POW/MIA Flag History | Black POW/MIA Flags | All Star Flags
History of the POW/MIA Flag
Today the black and white POW-MIA flag, with its silhouette of a bowed head, set against a guard tower and a single strand of barbed wire serves as a national symbol and a challenge to a country not to forget. The story of its origin at Annin Flagmakers over 30 years ago is one that we are proud to tell.
In 1970 Mrs. Mary Hoff, an MIA wife and member of the National League of American Prisoners and Missing in Southeast Asia recognized the need for a symbol for our POW/MIAs. She read a newspaper article in the Jacksonville, Florida Times Union about Annin Flagmakers that explained how Annin helped to design and subsequently manufactured the flags for the newer UN member nations. After contacting Annin, Mrs. Hoff found Norman Rivkees who was VP of Sales at the time very sympathetic to the cause. He in turn contacted a local advertising agency and contracted graphic designer Newt Heisley to design a flag to represent the group.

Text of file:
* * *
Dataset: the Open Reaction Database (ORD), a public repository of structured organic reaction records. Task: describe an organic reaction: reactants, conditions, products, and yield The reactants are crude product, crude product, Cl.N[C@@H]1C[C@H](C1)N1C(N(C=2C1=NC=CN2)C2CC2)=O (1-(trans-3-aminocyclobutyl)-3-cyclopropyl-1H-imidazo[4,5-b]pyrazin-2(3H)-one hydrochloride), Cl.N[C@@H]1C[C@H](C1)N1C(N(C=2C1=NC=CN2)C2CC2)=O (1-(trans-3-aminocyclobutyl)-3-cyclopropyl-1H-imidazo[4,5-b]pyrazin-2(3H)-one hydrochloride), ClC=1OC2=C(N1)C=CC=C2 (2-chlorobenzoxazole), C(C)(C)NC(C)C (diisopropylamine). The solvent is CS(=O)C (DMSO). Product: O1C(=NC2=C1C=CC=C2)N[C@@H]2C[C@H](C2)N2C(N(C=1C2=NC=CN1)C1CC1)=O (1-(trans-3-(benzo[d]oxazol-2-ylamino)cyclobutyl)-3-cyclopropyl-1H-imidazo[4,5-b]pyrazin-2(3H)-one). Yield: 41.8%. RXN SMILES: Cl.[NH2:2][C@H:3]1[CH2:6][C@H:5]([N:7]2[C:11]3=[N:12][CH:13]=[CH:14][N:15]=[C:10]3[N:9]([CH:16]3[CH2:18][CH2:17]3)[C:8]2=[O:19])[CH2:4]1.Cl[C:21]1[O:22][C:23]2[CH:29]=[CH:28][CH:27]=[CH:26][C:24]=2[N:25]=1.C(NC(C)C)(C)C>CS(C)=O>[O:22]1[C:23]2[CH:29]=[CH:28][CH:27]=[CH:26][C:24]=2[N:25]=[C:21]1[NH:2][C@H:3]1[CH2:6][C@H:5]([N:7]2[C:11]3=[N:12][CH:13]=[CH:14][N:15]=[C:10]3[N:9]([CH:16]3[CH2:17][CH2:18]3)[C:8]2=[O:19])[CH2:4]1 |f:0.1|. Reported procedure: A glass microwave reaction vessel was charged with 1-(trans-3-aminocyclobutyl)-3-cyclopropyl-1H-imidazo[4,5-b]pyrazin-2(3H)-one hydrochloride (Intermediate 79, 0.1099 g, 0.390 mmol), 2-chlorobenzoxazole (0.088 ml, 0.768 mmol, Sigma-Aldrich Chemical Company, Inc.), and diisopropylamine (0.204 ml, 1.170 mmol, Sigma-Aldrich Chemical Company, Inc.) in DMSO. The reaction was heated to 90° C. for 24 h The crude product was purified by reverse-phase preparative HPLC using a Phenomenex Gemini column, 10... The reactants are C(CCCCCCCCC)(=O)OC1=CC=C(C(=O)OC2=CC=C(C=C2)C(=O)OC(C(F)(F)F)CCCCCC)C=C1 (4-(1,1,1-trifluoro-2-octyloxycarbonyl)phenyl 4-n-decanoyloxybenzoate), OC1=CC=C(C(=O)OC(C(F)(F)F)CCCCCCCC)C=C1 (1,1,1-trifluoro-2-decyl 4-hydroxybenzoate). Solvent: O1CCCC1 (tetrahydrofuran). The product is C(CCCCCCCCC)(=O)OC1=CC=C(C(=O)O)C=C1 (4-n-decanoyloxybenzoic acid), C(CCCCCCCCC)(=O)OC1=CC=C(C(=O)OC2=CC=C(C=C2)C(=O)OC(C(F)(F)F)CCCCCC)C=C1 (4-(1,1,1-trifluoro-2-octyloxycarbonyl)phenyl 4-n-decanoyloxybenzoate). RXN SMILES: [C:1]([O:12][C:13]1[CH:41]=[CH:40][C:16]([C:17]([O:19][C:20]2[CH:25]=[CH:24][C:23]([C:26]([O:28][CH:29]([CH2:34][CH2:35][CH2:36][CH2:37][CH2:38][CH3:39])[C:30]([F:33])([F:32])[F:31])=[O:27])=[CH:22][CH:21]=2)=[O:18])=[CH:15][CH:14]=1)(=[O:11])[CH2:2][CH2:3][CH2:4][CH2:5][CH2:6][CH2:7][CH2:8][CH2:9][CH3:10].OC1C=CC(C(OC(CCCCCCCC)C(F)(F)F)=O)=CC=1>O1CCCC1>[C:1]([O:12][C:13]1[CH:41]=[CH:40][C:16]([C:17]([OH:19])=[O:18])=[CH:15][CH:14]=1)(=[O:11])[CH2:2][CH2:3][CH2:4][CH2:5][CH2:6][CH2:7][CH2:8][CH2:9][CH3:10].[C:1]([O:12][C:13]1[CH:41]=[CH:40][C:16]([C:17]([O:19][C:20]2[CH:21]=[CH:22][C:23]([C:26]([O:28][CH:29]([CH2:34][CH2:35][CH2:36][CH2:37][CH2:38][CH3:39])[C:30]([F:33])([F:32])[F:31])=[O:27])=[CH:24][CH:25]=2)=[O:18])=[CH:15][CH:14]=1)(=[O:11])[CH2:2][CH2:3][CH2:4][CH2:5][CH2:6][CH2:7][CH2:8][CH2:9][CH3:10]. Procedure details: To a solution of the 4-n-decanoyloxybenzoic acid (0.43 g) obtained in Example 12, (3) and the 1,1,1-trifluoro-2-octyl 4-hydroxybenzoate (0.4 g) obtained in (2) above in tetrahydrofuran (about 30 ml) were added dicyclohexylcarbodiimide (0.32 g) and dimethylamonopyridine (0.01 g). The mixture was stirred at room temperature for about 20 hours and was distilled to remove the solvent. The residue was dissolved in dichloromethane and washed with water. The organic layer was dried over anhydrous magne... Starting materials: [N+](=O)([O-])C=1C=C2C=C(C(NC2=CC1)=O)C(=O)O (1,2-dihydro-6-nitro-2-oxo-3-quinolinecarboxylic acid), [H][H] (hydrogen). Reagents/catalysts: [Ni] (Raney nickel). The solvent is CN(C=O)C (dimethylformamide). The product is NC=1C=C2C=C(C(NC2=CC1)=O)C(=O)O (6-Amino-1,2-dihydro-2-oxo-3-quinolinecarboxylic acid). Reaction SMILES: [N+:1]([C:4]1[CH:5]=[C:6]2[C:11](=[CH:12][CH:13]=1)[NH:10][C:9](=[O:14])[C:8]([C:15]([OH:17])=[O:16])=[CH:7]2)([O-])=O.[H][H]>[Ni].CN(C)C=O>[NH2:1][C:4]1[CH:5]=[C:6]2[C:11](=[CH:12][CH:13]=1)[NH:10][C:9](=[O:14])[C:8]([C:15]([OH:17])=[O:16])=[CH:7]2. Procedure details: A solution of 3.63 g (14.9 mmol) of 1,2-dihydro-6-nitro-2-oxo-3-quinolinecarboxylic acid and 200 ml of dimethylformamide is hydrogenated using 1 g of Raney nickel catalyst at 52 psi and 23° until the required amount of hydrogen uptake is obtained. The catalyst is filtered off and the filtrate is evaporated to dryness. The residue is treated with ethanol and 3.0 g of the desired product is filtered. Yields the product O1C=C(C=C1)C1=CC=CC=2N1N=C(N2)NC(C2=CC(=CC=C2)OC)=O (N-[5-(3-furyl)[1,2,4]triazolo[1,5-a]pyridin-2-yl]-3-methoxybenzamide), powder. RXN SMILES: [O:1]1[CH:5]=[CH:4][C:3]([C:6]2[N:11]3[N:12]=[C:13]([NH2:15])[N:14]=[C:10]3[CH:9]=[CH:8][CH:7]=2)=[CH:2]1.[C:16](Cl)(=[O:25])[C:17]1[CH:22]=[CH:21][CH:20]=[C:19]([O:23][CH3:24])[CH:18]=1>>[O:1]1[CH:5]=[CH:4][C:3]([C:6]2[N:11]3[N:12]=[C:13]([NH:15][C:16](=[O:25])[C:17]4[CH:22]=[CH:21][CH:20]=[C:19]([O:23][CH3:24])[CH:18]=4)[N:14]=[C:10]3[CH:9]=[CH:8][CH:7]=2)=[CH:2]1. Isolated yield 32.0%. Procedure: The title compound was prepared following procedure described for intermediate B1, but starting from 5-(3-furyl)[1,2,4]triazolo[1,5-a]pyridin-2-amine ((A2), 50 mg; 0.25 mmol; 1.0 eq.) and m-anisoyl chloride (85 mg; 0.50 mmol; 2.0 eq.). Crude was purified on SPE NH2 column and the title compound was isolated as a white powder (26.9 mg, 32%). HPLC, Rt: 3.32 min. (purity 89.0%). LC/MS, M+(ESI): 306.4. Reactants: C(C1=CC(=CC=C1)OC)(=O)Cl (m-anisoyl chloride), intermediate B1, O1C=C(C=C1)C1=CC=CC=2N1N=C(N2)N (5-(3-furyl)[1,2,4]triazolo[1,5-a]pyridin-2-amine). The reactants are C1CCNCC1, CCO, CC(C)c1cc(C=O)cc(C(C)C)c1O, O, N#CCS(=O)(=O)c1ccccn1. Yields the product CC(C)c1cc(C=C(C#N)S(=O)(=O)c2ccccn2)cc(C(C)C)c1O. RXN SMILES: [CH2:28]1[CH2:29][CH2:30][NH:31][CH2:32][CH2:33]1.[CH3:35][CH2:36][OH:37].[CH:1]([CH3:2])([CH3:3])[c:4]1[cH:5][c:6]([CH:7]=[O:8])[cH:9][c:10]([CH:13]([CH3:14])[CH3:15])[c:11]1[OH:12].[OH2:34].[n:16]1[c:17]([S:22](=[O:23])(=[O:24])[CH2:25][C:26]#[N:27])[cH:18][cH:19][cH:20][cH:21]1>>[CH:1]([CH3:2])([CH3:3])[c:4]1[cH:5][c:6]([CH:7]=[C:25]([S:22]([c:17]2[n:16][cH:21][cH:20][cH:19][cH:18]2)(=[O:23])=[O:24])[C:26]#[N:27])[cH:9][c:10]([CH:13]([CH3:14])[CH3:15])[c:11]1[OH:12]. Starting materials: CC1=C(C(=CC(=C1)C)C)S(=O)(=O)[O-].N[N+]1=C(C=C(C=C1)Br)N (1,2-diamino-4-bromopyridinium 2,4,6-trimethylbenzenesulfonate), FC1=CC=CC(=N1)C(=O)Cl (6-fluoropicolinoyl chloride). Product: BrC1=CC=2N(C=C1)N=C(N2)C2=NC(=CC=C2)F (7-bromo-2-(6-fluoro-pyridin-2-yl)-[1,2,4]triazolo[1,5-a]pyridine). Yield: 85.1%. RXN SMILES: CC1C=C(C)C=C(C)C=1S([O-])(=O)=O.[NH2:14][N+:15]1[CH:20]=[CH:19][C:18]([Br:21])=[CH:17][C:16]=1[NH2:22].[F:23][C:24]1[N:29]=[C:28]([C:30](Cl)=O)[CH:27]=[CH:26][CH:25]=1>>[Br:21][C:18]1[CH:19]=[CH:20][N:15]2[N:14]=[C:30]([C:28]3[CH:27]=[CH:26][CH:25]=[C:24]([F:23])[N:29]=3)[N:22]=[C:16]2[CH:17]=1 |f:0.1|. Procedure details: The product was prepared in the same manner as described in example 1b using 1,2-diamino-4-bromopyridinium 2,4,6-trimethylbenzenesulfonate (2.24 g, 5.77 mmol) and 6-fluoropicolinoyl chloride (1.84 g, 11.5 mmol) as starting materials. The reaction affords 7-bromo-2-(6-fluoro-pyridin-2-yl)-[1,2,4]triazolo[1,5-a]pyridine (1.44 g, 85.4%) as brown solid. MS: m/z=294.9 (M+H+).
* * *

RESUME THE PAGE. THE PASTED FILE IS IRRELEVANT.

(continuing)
The job came just as Heisley’s son Jeffrey was returning from Marine training at Quantico, VA. Home after becoming ill during training, Jeffrey’s gaunt appearance became the inspiration for the silhouette. Newt Heisely, himself a World War II veteran who flew missions in the Pacific, was glad he got the chance to design the symbol and help the group. “I used to fly within range of the Japanese and wondered how I would hold up if I ever got captured. When I did the design, I thought how easy it would be to forget those guys”, he said.
The now familiar slogan, “You are not forgotten”, was born of that sentiment. Heisley also remarked in an interview that the flag was not originally intended to black and white. He figured that once the League selected the design from the several he submitted, a suitable color would be chosen. One less somber, more optimistic, he said. The black and white motif stuck.
Following the League’s approval Annin manufactured the black POW/MIA flags for distribution. The image was never copyrighted and is now part of the public domain.
Today this is one of the five most popular flags sold in the United States.
By Chad Creech, All Star Flags